Edwin Boddington was a London landscape
painter and only son of the artist Henry John Boddington. He was born in the Islington district of
London on 14th October 1836, under the name of Williams. He grew up
in London and after his marriage in 1856, lived for some time in Pimlico. Over
the next thirty-six years he gave various addresses in London, Buckinghamshire
and Bedford. It is said that his character is quite different from his father.
His work disappeared from the major exhibiting scene about 1870, although his
paintings remained known on the fine art market. Later in life he was
frequently in financial difficulties, but only capitalized on his talent when
really hard pressed – painting a picture in order to settle a bill for £5. In
1905 when he was 69, Edwin inherited over £1,000 from his mother, Clarissa
Boddington-Williams, but a date for his own death has not been established. It
is possible that he may have emigrated to Australia to join his two sons and a
daughter all of whom moved there.
Edwin was a pupil of his father, but his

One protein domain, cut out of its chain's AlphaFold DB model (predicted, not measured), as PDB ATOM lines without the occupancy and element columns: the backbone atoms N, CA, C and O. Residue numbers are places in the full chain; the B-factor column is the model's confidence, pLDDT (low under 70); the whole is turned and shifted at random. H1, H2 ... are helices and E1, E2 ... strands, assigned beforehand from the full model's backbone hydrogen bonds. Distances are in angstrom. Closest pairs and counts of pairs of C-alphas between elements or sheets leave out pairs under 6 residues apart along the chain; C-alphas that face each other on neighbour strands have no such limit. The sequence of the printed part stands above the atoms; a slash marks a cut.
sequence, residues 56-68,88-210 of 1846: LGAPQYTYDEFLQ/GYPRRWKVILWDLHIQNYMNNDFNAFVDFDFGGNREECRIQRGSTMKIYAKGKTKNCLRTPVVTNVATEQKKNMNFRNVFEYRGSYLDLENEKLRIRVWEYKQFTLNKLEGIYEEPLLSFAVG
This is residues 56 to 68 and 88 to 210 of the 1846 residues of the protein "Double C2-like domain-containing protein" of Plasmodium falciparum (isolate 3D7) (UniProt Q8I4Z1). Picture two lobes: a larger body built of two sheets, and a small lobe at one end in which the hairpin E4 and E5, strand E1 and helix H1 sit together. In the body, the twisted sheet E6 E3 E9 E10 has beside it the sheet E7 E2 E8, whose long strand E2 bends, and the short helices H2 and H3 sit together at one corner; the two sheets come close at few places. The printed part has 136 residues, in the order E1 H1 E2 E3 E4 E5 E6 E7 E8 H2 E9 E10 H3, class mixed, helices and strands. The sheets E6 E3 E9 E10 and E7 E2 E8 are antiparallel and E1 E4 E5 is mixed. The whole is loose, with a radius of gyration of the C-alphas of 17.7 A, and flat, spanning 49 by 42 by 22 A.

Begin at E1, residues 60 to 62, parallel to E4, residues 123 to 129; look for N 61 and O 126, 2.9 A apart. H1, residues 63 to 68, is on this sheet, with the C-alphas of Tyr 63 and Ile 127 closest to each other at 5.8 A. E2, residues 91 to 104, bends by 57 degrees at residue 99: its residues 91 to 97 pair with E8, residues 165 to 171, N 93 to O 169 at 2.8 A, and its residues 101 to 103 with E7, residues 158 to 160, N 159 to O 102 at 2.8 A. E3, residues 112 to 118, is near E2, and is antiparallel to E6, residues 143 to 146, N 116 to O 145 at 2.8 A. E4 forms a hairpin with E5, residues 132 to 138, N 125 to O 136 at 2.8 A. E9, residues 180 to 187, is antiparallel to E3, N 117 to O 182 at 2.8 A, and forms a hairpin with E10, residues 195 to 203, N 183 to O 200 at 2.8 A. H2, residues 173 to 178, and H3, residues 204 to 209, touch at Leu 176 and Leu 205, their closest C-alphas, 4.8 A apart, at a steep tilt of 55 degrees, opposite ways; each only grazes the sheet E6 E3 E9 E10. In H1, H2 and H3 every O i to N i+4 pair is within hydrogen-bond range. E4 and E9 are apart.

work does not always have the same quality, in his later efforts. He produced so many paintings of the Thames
that he was sometimes known as “Thames Boddington”. Edwin was 24 when he
exhibited at the British Institution in 1860, A Study from Nature; Betchworth
Park was noted as a “cheerful interpretation of a summer day, with its fragrant
herbage and dropping sunbeams…” This description could easily apply to H.J.
Boddington who exhibited exactly the same title with the Society of British
Artists in the same year. The two men probably sketched the same scene
together. After the death of H.J.
Boddington, it is known that Edwin finished some of his remaining canvases.
Edwin was not always too anxious to be identified with his own paintings
particularly in later years. Work signed with the surname only, often elegantly
in red is thought to have been produced in order to exploit the better
commercial value of the older man. Edwin is known to have signed himself as ‘E.
He exhibited 106 works in London, including
the Royal Academy and the Royal Society of British artists. Views on the Thames were his favoured subject
and he developed a very personal and recognizable style.
Bibl: The Williams Family of Painters – Jan